You may have heard about the unfortunate tweet(s) by actor Jason Biggs (and is subsequent apology), which makes reference to the recent troubles of Malaysia Airlines. Our blog today is also about these recent troubles, but on a topic no one would confuse with a joke – insurance claims.
Malaysia Airlines, it turns out, has already had some “unusual insurance claims” in recent years. Writes the New York Times, in addition to claims connected to Flight 370 (which sadly has not yet been found) and the dreadful Flight 17, did you know that “the airline had an unusual claim in 2000 for the total loss of an Airbus A330 traveling in the opposite direction on the same route as Flight 370”? Specifically,
In that case, a canister of a mysterious Chinese shipment destined for Iran broke open near the end of a trip from Beijing to Kuala Lumpur and began leaking, producing a smell that prompted the captain to conduct an emergency evacuation upon landing of all 266 people aboard. A subsequent investigation found that the hold was contaminated beyond cleaning with mercury and other chemicals that may have been precursors for the manufacture of nerve gas.
The Malaysian government ended up digging a large hole in the ground near the airport tarmac and burying the entire plane. Insurers paid a full settlement of $90 million.
Well that's disturbing. Fast forward to the current decade and it seems there are some unusual things about the coverage for Flights 370 and 17, too:
Malaysia Airlines’ two crashes in less than five months are sending tremors through the aviation insurance market — not least because the carrier’s $2.25 billion overall liability policy is mysteriously missing a standard phrase that usually limits insurers’ payments for search-and-rescue costs.…
The absence of a sublimit for search-and-rescue costs means that Malaysia Airlines could seek reimbursement for tens of millions — and potentially hundreds of millions — of dollars in search costs if the Malaysian and Australian governments decide to bill the airline for even part of their considerable expenses in looking for Flight 370, which vanished on March 8. …
The crash of Flight 17 appears to have caught the war risk insurance market particularly by surprise. Insurers often prohibit airlines from flying across dangerous areas, or cancel their policies, but most carriers kept flying over Ukraine until the crash. The number of flights there dropped only 12 percent in the month leading up to it.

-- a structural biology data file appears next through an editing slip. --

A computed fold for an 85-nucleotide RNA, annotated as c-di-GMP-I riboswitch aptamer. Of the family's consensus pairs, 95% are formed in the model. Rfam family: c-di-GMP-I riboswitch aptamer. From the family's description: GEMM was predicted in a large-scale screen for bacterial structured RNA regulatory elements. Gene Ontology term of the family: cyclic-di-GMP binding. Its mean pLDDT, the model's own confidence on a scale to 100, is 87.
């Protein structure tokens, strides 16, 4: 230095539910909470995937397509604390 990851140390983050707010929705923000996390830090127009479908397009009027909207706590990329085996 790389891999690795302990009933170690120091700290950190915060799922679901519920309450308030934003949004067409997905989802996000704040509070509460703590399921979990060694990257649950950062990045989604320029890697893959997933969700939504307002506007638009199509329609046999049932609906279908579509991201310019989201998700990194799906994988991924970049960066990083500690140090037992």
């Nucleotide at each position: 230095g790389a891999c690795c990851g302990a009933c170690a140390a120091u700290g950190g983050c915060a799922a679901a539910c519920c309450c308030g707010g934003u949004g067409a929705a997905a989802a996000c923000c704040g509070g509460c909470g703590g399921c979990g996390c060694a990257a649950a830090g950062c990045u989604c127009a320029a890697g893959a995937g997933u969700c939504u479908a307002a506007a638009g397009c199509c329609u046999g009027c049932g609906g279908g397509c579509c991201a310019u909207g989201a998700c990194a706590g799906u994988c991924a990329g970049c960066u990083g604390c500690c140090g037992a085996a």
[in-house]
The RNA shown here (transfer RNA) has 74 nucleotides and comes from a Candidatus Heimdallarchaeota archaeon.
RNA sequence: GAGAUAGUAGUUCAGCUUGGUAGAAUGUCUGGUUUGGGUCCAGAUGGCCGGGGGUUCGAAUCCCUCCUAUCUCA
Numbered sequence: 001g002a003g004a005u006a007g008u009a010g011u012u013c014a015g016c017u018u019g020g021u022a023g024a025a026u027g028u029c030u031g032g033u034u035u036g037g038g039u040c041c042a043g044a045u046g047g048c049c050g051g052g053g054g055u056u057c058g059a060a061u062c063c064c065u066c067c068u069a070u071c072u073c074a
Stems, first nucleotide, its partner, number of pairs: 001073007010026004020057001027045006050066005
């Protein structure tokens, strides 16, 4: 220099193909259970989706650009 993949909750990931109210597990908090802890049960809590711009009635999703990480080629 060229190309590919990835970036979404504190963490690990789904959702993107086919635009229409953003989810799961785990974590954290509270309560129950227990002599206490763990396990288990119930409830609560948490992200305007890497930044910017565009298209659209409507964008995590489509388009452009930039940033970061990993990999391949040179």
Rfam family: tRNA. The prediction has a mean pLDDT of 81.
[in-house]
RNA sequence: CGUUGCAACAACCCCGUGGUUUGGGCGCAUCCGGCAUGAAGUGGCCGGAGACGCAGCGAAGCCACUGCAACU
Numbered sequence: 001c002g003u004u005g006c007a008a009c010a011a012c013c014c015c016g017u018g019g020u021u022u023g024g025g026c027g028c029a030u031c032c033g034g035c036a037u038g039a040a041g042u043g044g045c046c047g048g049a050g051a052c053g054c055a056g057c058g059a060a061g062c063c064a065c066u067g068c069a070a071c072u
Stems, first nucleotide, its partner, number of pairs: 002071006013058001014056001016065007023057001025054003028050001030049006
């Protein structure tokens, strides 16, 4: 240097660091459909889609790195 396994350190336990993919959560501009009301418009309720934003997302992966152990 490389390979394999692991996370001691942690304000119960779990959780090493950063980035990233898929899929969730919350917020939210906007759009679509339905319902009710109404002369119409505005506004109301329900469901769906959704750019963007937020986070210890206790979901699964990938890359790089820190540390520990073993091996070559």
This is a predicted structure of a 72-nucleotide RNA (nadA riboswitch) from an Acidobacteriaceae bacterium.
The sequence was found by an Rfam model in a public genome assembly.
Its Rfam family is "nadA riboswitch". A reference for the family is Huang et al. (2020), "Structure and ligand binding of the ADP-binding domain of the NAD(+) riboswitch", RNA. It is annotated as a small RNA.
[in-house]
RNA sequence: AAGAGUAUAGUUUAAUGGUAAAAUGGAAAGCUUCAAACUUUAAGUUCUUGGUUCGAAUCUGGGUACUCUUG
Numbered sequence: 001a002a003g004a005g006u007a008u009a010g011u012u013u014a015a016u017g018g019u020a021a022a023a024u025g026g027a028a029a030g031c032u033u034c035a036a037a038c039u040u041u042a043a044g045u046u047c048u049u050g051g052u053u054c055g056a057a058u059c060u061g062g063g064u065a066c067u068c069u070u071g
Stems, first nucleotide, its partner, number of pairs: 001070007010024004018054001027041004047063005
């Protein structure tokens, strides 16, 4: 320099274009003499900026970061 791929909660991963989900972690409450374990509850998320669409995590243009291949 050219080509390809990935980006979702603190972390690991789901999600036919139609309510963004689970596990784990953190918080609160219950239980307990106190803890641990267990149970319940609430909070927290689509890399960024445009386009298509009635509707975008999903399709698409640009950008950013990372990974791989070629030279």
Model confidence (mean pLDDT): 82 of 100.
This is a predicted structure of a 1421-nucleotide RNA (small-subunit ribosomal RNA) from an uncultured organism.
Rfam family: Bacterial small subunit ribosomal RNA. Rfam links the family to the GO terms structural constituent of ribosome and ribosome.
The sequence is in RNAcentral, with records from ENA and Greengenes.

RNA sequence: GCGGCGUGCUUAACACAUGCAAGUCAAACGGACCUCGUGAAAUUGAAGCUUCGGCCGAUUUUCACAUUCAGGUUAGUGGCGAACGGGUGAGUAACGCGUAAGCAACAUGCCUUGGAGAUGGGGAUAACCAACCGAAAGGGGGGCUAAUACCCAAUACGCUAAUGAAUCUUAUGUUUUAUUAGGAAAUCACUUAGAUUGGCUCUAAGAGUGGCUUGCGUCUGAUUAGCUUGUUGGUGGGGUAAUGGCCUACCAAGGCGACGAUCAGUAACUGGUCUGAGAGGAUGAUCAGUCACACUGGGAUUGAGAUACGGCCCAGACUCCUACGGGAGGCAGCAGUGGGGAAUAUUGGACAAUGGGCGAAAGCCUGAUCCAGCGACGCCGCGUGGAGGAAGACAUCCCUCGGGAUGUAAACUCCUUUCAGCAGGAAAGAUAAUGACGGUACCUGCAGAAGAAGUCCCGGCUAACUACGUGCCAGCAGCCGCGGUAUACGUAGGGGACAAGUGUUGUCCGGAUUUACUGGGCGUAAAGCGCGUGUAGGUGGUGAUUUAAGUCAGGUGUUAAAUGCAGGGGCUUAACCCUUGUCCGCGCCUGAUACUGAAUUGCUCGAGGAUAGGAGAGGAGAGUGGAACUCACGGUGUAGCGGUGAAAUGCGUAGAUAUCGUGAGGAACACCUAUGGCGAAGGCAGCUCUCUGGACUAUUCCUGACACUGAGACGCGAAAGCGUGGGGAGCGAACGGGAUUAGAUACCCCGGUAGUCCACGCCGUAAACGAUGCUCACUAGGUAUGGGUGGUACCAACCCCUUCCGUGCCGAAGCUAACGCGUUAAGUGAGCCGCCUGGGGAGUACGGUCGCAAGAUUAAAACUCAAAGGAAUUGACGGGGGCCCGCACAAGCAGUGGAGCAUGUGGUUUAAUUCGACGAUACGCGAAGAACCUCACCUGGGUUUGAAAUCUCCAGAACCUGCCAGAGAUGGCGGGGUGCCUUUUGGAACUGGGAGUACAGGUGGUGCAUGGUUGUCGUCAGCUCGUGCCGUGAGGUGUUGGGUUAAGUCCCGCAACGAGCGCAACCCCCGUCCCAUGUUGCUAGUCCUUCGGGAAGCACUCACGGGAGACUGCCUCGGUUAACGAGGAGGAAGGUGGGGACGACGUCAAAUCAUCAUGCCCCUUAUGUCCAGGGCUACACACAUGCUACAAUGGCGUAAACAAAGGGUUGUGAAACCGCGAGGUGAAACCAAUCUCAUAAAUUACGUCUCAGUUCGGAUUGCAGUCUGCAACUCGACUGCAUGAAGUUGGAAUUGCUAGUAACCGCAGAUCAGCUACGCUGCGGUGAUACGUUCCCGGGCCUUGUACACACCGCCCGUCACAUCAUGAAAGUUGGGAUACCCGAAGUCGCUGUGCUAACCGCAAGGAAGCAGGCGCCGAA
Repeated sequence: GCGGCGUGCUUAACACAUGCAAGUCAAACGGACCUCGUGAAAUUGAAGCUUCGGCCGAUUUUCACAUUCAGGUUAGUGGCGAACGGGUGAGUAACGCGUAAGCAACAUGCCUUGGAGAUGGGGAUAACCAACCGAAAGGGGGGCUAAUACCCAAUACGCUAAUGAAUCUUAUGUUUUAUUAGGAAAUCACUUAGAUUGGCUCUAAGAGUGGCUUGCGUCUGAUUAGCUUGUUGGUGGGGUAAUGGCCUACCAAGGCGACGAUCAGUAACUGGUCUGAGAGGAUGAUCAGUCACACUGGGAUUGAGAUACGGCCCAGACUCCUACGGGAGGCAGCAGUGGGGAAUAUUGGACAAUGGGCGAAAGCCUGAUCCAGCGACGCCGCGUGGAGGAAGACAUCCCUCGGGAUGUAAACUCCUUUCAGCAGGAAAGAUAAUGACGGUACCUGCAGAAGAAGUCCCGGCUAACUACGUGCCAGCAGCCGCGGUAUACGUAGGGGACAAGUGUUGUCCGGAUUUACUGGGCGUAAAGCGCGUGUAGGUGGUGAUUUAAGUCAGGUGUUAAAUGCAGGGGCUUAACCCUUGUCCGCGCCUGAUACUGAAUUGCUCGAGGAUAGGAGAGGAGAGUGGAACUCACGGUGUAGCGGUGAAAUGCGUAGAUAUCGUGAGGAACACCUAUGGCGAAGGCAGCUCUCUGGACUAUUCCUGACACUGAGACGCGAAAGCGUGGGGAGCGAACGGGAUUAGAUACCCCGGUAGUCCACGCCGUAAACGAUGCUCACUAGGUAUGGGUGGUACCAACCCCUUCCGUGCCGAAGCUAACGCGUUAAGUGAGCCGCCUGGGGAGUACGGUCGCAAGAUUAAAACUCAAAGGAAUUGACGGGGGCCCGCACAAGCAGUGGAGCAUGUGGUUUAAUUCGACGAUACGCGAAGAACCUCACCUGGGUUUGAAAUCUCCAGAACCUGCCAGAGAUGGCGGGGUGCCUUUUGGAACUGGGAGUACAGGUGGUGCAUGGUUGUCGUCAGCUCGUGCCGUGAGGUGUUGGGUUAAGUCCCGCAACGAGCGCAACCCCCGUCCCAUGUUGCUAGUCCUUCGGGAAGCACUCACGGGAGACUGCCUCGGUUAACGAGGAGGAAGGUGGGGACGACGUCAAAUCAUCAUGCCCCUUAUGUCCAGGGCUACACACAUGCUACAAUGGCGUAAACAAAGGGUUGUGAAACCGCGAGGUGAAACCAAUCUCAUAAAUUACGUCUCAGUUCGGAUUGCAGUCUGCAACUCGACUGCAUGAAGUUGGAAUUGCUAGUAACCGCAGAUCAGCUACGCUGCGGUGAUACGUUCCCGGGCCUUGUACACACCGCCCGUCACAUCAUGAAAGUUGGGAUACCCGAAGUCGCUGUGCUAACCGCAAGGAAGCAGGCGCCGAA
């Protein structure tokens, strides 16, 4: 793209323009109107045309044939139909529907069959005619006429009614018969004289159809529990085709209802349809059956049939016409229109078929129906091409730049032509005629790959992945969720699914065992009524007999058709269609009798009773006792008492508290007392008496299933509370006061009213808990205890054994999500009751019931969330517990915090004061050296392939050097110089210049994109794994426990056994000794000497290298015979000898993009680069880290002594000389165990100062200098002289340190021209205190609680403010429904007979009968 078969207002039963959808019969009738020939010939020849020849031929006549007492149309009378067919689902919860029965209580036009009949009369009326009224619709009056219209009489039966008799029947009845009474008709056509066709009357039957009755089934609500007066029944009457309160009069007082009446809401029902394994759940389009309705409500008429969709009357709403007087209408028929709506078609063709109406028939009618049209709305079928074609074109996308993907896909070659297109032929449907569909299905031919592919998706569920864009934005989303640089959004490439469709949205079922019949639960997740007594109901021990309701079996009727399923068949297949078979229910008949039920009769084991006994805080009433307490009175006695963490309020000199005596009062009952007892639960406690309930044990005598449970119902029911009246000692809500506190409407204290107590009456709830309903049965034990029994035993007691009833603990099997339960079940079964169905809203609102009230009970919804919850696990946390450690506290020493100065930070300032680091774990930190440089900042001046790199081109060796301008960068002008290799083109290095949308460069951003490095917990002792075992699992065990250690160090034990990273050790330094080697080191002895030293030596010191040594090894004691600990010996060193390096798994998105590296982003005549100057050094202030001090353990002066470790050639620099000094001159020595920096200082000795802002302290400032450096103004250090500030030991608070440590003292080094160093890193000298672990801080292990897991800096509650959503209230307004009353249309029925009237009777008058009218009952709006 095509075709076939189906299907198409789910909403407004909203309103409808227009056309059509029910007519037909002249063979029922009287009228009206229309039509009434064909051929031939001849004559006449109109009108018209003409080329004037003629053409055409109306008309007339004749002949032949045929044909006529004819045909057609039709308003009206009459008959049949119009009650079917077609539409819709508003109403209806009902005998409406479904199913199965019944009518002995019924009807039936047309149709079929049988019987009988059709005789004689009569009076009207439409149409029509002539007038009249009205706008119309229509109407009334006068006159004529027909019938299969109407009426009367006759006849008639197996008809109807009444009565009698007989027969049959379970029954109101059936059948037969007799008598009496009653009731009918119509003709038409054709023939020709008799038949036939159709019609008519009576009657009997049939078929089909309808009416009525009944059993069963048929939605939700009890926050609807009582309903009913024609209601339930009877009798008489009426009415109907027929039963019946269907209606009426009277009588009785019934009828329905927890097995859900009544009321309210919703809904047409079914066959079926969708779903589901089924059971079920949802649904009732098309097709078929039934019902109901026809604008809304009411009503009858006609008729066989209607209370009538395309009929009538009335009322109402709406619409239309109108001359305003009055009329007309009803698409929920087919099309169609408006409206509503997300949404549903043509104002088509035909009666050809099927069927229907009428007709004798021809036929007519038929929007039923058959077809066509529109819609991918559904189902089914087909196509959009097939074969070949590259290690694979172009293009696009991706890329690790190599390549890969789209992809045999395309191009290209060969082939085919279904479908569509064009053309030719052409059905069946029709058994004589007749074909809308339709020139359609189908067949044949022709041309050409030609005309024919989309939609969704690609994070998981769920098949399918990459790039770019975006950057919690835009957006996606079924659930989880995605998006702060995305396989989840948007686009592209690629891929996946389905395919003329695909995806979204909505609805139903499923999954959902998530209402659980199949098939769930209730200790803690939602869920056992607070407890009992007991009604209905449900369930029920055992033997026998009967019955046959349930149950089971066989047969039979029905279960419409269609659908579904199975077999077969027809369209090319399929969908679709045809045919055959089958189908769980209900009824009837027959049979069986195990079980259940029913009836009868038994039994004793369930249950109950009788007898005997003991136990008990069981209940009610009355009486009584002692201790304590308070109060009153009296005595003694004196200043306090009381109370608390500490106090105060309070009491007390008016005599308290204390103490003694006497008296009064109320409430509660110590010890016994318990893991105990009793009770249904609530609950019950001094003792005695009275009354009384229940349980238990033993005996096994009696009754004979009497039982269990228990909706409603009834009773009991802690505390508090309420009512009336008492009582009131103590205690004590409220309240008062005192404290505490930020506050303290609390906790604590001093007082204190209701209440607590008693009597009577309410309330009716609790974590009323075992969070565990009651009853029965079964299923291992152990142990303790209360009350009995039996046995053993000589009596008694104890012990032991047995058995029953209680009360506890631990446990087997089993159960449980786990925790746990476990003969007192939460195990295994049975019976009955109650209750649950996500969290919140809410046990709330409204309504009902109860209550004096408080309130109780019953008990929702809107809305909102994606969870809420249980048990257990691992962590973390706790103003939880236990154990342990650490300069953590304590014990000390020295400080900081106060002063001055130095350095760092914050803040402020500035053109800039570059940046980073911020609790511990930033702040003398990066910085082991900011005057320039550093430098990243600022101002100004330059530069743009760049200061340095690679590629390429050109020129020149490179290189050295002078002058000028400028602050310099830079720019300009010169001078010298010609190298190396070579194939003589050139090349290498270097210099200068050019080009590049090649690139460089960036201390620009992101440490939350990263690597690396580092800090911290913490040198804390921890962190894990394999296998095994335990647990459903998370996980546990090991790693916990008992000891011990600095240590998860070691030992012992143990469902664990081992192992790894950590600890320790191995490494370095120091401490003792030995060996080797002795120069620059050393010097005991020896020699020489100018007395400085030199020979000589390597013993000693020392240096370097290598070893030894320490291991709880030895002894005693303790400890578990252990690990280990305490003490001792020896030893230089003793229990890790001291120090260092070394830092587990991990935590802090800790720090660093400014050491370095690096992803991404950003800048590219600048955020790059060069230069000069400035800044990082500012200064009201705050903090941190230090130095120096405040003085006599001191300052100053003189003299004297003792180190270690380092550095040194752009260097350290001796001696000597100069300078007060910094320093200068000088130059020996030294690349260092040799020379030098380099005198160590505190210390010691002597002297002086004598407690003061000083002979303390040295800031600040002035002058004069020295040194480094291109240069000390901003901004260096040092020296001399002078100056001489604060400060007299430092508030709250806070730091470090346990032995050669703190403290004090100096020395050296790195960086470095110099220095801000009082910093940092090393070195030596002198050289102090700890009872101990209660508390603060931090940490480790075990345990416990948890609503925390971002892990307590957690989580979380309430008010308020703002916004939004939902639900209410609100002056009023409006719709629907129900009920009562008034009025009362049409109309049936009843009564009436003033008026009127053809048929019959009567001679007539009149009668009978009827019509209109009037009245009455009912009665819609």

“One assumes that if the war risk underwriters thought there was any risk, they would have prohibited airlines from flying or canceled their policies,” said Paul Hayes, head of accidents and insurance at Ascend, an aviation consulting firm in London.
Malaysia Airlines’ war risk policy has a separate, much lower limit than the overall policy for claims for search-and-rescue costs. As in most aviation insurance contracts, a provision caps claims for these costs to a small percentage of the overall value of the policy.
And as for Flight 370, this tragedy has:
[T]riggered a half-payment from [insurer] Atrium under the war risk policy after adjusters concluded that there was a substantial but not ironclad case that the crash may have involved pilot suicide or other criminal action. War risk policies also cover deliberate, malicious acts.…
Insurance adjusters agreed with the Malaysian government there was a strong but not fully proved possibility that Flight 370 was lost because of deliberate action, given that the plane made a series of at least four well-executed turns over the course of an hour before heading south across the Indian Ocean until it apparently ran out of fuel.
It’s unclear what all this is going to mean when it comes to compensating families. U.S. hurricanes seem timid by comparison but of course, they are not. And insurers know that too – especially when it comes to what they owe their policyholders in a state like Louisiana.
If you live there, insurance companies will typically impose a separate “Hurricane Deductible,” which is usually a percentage of the value of someone’s home. Many people are not aware of this deductible because the disclosure to policyholders of this deductible is often terrible.
Now, apparently, Louisiana Insurance Commissioner Jim Donelon is asking State Farm to offer a second hurricane deductible option to policyholders following the implementation of its mandatory five percent deductible.
At a meeting initially requested by State Farm officials to update the Louisiana Department of Insurance of an upcoming rate filing, Donelon asked the company to offer Louisiana policyholders the option to have a two percent hurricane deductible on their homeowner's insurance policies and pay the difference in the premiums if they choose.
"Hurricane deductibles have unfortunately become the norm for coastal states from the Gulf of Mexico all the way up the Atlantic coast to Massachusetts," Donelon said in a statement. "In an effort to ease the potential financial burden on consumers as a result of this higher hurricane deductible, I have asked State Farm to give their policyholders statewide the option to buy back the lower two percent deductible."
Interestingly, Mississippi policyholders have the two percent option, but the company won’t say why it’s discriminating against Louisiana. No doubt, it's about saving money on claims. What else is new?